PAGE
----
Technorama is now available at around $7k new or around $5 to $6k used and it is clearly for enthusiasts. Although there may be a rare situation where this camera is preferable on technical merits to the latest full-frame DSLR panned three times for panoramic capture but I wouldn’t bet at those odds.

Phase One

Another camera Peter Lik used is a Phase One. This brand is known for its modular XF medium format design.

Peter Liks Phase One

The idea behind this design is that you don’t have to replace the whole camera when technology advancement produces better image acquisition electronics. You just swap the backing like you would re-load the film on the analog cameras and you immediately will obtain upgraded capability. This beauty is not for everyone though. The current listed price of the latest Phase One 100MP camera with an 80 mm lens is 48,990 USD.

FujiFilm GFX100

The next one on the list is FujiFilm GFX100. This baby is a much more affordable alternative to 100MP Phase One. With the price tag of approximately $10k for a body, it comes closer to the professional full-frame systems but not quite there yet. Prepare to shell out another $3k for a lens and you’ll be ready to hit the road.

Peter Liks FujiFilm GFX100


Nikon D850

And lastly, Peter Lik also used Nikon D850 and I’m sure his backpack was much lighter when he did. The 850 is a magnificent 46MP full-frame camera that is capable to produce amazing images with a very wide dynamic range. I personally forgot when was last time when I had to do bracketing using this camera. Even on the most contrasting scenes, it masters to capture the full range.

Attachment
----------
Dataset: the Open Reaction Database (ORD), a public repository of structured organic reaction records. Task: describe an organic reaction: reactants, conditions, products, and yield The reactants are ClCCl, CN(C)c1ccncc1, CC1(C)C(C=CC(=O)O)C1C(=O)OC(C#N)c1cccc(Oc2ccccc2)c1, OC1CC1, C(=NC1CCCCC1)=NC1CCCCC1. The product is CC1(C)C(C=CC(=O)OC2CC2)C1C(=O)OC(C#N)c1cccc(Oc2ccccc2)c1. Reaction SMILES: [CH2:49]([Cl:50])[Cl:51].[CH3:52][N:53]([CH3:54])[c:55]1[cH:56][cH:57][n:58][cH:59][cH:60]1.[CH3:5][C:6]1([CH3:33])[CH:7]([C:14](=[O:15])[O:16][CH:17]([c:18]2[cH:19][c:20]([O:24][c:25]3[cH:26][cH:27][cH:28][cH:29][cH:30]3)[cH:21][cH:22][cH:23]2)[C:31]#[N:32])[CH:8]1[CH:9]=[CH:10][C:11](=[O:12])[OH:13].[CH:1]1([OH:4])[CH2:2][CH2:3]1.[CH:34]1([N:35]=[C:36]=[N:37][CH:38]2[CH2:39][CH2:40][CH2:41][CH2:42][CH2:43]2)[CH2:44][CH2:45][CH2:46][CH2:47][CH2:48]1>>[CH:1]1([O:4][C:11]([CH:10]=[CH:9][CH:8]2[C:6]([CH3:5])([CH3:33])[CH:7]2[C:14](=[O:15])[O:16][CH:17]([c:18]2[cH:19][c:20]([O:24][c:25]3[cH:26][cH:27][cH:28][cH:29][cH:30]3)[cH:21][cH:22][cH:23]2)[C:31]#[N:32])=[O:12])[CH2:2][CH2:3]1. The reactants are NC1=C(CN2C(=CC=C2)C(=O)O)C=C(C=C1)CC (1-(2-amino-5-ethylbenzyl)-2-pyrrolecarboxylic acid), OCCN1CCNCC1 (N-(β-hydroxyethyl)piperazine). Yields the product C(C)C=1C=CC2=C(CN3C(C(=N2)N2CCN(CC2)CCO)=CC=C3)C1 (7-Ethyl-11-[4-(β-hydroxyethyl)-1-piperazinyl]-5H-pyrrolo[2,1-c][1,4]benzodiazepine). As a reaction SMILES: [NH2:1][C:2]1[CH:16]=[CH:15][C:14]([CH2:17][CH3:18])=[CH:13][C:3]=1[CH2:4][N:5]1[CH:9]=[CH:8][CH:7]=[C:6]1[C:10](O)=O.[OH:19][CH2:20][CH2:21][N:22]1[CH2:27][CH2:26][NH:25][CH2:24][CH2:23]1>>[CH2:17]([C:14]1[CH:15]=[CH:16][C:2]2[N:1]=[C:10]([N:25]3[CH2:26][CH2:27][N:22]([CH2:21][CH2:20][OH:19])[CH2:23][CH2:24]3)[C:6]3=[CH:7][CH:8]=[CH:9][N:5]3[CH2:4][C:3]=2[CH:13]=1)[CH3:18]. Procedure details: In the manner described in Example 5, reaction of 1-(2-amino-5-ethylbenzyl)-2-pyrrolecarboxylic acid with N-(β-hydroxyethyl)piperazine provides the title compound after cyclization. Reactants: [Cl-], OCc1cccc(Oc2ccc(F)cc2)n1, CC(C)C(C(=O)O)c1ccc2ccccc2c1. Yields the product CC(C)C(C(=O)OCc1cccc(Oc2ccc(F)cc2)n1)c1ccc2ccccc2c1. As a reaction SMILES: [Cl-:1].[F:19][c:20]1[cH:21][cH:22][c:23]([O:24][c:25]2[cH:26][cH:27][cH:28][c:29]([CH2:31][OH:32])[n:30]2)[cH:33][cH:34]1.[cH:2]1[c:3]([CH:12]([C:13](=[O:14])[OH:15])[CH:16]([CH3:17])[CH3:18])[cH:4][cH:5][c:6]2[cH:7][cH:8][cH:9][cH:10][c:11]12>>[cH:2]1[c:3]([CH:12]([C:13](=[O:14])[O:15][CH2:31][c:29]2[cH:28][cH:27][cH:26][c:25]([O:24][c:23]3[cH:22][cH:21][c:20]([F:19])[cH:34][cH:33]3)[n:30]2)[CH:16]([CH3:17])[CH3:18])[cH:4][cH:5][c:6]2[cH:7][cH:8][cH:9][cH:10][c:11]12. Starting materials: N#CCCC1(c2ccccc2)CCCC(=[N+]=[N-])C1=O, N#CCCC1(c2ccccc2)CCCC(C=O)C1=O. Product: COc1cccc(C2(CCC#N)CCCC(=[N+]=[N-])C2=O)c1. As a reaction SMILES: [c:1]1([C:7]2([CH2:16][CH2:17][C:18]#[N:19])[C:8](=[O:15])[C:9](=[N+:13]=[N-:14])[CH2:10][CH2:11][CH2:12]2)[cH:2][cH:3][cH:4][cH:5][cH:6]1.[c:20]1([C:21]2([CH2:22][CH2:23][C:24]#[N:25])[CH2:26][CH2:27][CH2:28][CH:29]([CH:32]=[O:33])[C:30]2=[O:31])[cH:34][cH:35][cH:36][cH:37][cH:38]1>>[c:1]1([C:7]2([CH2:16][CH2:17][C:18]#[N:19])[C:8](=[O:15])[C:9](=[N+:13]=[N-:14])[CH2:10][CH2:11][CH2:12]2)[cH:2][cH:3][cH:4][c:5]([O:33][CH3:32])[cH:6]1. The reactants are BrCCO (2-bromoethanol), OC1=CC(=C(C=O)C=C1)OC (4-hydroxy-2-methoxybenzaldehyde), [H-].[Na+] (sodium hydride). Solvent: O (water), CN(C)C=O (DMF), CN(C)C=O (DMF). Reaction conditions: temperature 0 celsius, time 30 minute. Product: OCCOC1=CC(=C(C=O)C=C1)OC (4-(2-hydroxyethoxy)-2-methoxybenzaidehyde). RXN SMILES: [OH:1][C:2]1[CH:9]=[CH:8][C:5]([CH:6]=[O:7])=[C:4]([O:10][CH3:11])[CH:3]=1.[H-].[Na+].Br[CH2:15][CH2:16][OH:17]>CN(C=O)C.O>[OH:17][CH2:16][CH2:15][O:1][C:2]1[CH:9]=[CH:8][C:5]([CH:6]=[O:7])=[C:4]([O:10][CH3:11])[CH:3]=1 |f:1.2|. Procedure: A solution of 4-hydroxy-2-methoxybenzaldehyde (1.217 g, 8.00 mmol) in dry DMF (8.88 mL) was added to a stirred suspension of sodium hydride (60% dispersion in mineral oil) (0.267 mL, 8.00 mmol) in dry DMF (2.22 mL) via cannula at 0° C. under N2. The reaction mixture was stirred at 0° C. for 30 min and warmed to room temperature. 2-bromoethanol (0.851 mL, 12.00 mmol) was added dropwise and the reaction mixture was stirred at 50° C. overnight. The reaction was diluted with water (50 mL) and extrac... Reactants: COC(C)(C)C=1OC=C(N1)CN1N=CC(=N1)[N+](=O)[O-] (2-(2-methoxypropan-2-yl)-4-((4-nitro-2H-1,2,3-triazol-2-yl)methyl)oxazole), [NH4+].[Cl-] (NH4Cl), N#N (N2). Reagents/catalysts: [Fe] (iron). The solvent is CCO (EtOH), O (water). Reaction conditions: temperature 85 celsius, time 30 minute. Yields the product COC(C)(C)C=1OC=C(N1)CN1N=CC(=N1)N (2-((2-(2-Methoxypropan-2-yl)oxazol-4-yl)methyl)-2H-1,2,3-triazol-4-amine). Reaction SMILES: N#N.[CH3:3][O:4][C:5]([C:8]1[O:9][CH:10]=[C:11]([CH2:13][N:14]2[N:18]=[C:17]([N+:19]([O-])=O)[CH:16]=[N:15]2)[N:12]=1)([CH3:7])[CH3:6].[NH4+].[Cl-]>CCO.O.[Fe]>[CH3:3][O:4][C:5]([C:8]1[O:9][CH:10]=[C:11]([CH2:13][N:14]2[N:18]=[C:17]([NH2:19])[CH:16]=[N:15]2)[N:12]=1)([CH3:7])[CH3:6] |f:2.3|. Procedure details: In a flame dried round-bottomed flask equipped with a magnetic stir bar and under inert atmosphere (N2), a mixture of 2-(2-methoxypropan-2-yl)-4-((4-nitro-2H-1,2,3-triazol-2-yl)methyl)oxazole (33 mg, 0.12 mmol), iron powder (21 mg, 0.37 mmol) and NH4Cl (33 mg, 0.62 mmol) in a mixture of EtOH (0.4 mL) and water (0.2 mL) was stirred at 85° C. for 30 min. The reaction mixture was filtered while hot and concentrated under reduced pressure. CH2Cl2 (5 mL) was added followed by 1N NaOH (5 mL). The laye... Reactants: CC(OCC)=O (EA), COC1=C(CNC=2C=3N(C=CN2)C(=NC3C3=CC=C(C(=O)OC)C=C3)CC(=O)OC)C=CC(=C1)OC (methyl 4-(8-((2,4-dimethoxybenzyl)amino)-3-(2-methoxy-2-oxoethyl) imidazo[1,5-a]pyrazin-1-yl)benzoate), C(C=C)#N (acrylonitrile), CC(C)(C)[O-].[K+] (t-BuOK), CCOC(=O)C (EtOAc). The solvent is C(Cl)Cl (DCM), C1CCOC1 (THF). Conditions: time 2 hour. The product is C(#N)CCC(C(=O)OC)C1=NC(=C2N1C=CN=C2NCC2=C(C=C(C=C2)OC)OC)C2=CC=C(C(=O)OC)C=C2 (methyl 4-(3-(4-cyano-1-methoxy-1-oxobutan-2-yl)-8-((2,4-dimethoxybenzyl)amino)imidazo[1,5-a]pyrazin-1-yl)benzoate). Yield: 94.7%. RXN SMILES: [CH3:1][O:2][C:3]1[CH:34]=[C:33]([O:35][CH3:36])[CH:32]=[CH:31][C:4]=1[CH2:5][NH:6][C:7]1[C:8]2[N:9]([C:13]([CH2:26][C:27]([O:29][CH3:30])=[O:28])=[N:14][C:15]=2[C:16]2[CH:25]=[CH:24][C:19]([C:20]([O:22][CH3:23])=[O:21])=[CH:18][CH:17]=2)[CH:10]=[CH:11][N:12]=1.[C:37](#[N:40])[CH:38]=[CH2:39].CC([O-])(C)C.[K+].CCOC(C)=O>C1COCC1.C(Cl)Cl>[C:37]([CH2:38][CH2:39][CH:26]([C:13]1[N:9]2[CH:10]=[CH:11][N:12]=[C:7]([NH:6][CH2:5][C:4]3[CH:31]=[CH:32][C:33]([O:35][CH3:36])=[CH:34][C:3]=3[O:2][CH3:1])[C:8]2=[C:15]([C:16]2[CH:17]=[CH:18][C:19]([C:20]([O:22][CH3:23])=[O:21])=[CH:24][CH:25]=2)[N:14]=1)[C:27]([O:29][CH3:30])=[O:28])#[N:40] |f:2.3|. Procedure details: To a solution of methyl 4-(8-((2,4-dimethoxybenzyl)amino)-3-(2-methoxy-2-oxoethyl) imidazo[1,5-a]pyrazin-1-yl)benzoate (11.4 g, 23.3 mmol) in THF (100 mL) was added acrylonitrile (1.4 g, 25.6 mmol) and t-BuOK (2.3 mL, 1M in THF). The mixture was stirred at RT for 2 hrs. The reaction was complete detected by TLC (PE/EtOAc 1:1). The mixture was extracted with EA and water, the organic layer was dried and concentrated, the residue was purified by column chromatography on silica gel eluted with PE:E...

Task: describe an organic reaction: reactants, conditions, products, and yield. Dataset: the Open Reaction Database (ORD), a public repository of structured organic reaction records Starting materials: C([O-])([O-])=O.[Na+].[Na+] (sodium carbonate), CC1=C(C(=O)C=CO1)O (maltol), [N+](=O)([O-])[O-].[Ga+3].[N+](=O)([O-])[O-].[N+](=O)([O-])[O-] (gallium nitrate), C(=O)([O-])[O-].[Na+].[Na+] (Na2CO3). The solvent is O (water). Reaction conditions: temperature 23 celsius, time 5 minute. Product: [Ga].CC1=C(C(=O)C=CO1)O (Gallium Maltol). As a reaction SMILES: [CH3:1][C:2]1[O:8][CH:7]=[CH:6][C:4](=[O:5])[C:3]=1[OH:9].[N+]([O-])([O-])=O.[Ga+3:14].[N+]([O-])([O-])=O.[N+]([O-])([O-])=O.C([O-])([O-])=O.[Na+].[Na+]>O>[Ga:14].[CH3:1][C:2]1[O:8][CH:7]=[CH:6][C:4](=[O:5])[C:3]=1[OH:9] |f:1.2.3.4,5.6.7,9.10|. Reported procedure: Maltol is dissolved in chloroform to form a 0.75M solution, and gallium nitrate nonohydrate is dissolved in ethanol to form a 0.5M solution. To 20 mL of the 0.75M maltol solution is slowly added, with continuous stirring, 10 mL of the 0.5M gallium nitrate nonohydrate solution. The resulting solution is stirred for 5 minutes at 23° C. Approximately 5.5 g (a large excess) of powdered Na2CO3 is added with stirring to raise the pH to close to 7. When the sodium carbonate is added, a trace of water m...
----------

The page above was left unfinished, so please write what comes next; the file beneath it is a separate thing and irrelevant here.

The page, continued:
Peter Liks Nikon D850

Which camera would you choose to do your landscape photography? Medium format is amazing for certain types of work. For example, shooting the Grand Canyon standing on the rim without any front plan. Like the one below.

Guardians of the Sun by Alex GubskiGuardians of the Sun – by Alex Gubski

The medium format would be unbeatable. For a scene like the one below, I would choose the 35mm camera system.

Summer Dream by Alex GubskiSummer Dream – by Alex Gubski

The reason is the optical properties of the large format cameras. In order to get the sharp image across the wide focal length, you will have to focus stack way more than you would with 35 mm. Even at similar aperture and focal settings, the depth of field of large and medium format camera is going to be squeezed much more than on 35mm.

Anyway. Enough about the camera’s specifics and back to Peter Lik.

Famous Photographs by Peter Lik

There is a number of landmark photographs of Peter Lik that often decorate the main feature walls at the storefront of his galleries. I wish I could post actual images here to illustrate but Lik USA is strictly against using their images on my website. Therefore, I will have to just list the titles and you feel free to Google them up.